James grabbed Denby by the cheek and said, “Oh, we are both very real. So fascinating.”
“What . . . what is going on? Who . . . who are you?”
“For some reason, you can see me. For some reason, we can . . . interact. Both of these things should not be possible. None of your kind should be able to see mine. And this . . . ,” James slapped Denby on the butt, “should not be able to happen.”
I gotta get outta here, Denby thought.
“Hmm," James paced back and forth. "Seems you are in the dark. Even with those unique eyes.”
Pull it together. Denby took a deep breath. The story. You need a story for Hazel. Get the story and then get outta here. He slowly muttered, “Umm . . . how . . . umm . . . how'd you survive getting hit by . . . ”
“Yes! That dastardly auto! That is sure to illuminate the situation for you!” James excitedly said.
“No one coulda survived that."
“Surviving? Pssshhh. That much is easy. All I do is survive. Death cannot claim victory over me," James said. "How did my legs not shatter? How did my noodle not go splat? Those are better questions. And the answers to both are the same. I always bring a dash of luck with me wherever I go.”
“Death cannot claim victory . . . ”
“Correct,” James said. “But let’s get back to that most annoying auto. Why do you think it so rudely crashed into me while I was standing in the middle of the thoroughfare with my fine friend Jerry?” James gestured toward the earless black rabbit. “Am I not noticable? Strapping man as I am. Tall and beautiful. Why, I would be the last fellow anyone would want to run over. So why do you think that happened?”
“I have no idea,” Denby answered.
“Because my kind . . . ,” James winked. “ . . . are quite unseeable to yours.”
None of this can be real. Denby sighed and again said aloud, “None of this can be real.”
“Oh, it can be and is. But all a bit much to take in,” James circled Denby. “Not in quite some time have I met one of your kind that was able to see. So fascinating.”
“This is crazy.”
“Not crazy. Fascinating.”
“Look, you seem to be fine. I may be the one who needs . . . something. Professional help, maybe," Denby said. "I'm gonna . . . I'm gonna just go.”
“Yes. Yes. By all means, get back to the lovely maiden Hazel. Come back tomorrow. Let us see if we cannot get to the bottom of this,” James hugged Denby and slapped his shoulders. “So extraordinary, Mister Denby Evers! Tomorrow!”
Denby walked out the green door.
The next morning, Denby stood before the mirror fixed on the wall of his ordinary bathroom in his average one-bedroom apartment on the third floor of a run-of-the-mill Brooklyn walk-up and did not say a word.
Denby had wanted to continue the story, to find answers that he could share with Hazel. Which would lead to another lunch in the break-room. Which would no doubt lead to marriage and children and happily-ever-after.
Now he had more questions than answers. Questions that he had to have answered—not for the sake of the story, but for his own sanity.
Why did no one else see the door?
The room behind it?
Was the man inside raving mad?
The flashing stone . . .
. . . the levitating light . . .
. . . the everything.
Am I raving mad?
After a restless night, he had decided to get up early. He was going back to the bathrobe-wearing man before he took the train to his ordinary office. He needed answers.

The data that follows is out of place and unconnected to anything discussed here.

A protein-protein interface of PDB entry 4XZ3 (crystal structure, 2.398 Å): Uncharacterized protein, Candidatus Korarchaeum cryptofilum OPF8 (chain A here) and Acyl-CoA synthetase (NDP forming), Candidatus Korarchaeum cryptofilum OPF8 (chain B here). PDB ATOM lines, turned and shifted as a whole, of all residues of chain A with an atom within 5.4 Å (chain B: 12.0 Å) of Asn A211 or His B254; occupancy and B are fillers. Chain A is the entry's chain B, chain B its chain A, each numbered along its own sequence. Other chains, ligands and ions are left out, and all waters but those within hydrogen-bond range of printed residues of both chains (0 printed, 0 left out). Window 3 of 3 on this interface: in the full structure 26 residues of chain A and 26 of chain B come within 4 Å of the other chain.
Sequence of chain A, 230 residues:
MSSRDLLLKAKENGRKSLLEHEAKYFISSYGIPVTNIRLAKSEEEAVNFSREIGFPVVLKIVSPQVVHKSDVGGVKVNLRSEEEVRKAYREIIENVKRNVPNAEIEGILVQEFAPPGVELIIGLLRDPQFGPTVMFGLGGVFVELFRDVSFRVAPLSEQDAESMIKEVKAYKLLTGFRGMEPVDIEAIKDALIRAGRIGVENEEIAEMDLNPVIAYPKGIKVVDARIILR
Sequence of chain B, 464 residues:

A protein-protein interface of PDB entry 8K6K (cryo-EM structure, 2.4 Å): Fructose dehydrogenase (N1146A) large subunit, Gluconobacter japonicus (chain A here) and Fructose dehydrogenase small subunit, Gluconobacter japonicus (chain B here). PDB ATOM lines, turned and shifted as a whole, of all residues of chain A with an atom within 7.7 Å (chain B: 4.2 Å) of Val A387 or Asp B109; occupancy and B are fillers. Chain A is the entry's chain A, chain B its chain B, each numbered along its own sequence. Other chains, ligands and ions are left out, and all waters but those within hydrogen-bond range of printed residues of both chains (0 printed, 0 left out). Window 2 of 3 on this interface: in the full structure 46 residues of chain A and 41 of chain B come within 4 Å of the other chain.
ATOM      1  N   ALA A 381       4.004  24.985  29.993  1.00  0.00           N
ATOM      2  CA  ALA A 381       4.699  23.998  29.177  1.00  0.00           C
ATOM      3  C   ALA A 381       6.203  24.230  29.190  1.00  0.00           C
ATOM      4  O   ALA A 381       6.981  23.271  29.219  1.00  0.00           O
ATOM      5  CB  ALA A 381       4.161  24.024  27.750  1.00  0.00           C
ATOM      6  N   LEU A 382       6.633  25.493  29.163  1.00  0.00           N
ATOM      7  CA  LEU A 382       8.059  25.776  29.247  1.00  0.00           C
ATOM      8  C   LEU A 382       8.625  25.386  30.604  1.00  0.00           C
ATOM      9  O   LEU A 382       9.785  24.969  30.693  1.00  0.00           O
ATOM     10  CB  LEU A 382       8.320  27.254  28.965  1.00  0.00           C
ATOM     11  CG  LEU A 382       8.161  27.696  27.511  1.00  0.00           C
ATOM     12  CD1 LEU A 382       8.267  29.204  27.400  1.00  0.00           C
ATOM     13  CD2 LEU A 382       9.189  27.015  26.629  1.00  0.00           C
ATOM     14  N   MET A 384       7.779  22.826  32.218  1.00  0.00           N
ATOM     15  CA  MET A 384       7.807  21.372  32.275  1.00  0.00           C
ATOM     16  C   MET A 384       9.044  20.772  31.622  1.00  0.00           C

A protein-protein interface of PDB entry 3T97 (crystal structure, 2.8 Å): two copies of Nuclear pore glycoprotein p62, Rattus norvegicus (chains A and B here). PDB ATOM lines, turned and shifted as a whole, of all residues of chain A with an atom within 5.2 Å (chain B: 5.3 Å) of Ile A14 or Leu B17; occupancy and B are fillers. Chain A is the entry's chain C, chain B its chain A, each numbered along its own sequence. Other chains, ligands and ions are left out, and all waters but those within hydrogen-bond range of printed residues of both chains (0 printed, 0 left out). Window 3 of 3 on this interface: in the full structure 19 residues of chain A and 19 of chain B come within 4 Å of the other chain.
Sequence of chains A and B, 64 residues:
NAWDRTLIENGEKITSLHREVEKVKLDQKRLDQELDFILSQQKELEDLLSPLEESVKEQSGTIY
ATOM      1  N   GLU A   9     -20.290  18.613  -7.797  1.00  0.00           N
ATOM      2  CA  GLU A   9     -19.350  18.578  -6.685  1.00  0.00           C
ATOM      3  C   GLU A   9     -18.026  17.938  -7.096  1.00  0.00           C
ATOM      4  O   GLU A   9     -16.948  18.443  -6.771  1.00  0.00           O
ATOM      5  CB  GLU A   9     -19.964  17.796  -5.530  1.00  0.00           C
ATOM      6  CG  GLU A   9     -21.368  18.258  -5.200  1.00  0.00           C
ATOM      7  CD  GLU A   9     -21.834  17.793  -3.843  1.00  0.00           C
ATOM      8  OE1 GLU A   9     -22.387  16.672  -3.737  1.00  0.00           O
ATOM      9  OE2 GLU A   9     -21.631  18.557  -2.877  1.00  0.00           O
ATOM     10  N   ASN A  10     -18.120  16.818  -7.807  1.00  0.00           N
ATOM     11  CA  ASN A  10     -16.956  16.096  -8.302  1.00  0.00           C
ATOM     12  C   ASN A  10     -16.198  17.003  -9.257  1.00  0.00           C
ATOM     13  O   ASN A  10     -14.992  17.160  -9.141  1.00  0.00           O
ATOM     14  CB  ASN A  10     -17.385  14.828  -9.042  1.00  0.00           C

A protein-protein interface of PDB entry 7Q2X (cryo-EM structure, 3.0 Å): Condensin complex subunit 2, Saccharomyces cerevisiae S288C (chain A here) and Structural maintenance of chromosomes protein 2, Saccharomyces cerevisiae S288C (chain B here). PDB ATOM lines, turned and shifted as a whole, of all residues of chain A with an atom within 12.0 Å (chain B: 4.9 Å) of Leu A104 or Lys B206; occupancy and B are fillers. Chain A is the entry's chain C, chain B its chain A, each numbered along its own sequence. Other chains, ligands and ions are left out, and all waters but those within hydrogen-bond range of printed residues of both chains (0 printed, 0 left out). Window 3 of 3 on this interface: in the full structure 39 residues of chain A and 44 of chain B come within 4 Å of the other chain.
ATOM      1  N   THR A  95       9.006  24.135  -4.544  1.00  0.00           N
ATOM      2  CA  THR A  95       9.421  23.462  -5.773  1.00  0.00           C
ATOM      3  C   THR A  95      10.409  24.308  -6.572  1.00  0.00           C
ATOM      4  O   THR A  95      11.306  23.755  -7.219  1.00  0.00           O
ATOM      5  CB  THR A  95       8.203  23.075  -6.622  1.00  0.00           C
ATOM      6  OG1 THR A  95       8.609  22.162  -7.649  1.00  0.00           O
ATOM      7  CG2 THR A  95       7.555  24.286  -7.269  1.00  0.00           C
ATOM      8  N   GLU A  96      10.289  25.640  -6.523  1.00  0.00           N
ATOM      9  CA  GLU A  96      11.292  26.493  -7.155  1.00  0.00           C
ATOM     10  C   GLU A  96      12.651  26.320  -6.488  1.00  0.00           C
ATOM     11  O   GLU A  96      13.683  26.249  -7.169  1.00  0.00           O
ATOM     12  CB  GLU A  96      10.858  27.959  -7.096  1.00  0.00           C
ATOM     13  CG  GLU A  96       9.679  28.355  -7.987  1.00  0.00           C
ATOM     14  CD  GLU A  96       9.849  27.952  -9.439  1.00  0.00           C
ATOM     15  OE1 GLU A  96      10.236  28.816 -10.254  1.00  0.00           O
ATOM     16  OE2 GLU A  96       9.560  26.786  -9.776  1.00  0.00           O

Denby knotted another inoffensive tie, threw on another plain grey suit, stepped into the same pair of simple black dress shoes and slipped out the door.
For the second morning in a row, Denby’s carbon-copy commute was anything but.
He hurriedly walked past the corner of Forty-Fourth and Fourth and made a beeline for the dilapidated red-brick building. There was a bounce and determination in his steps as he moved through the rushed foot traffic. He was going to find his answers. He was not raving mad and would get to the bottom of this.
As he came upon the building, his steps lost their spring and his arms fell to his sides.
Ya gotta be kidding me.
Wire fencing had been strung between orange portable construction poles at the sidewalk's edge where four men in hard hats wearing yellow reflective vests studied a clipboard.
The green door was gone.
“Excuse me," Denby yelled to the workers. "Excuse me!”
“What do ya want?” a worker shouted back.
“What's going on?” Denby asked.
“What’s it look like?” another worker chimed in. “Building's comin' down.”
“What did you do with the door?" Denby was afraid to hear the answer. "The . . . green door?"
“Huh? Don't know what you're talkin' about,” a worker answered. “Place is gonna fall down before we even swing the hammers.”
Denby slowly stepped away from the fencing.
Denby once again sat in his unexceptional cubicle. There were papers to mindlessly shuffle, but his attention was focused elsewhere.
Did my Great Aunt Catherine have schizophrenia?
He thought he might have heard such a thing over Thanksgiving dinner.
Is that sort of thing hereditary?
Are hallucinations of earless rabbits and odd men and strange green doors the first stage?
I should see a doctor immediately.
He picked up his work phone to schedule an immediate appointment with a medical professional to confirm his uneducated self-diagnosis. Receiver in hand, he looked up from his cubicle. He could see Hazel. The sight of her made him drown in disappointment. He did not think he had a chance with her as a regular nobody; he certainly did not think adding derangement into the mix would help.
The telephone receiver slipped from his fingers as he saw a man walk walk between them.
It was James, changed out of his bathrobe and into a hodge-podge of a wanderer's wardrobe. Dust fell from his grey tweed pants as his thick, rugged black boots marched directly toward Denby. A tawny topcoat hung from his shoulders and around his neck dangled a tangle of peculiar jewelry and metallic baubles.
Denby could see a green shimmer bounce from one of the chained oddities. "No . . . no, no, no," he whispered to himself.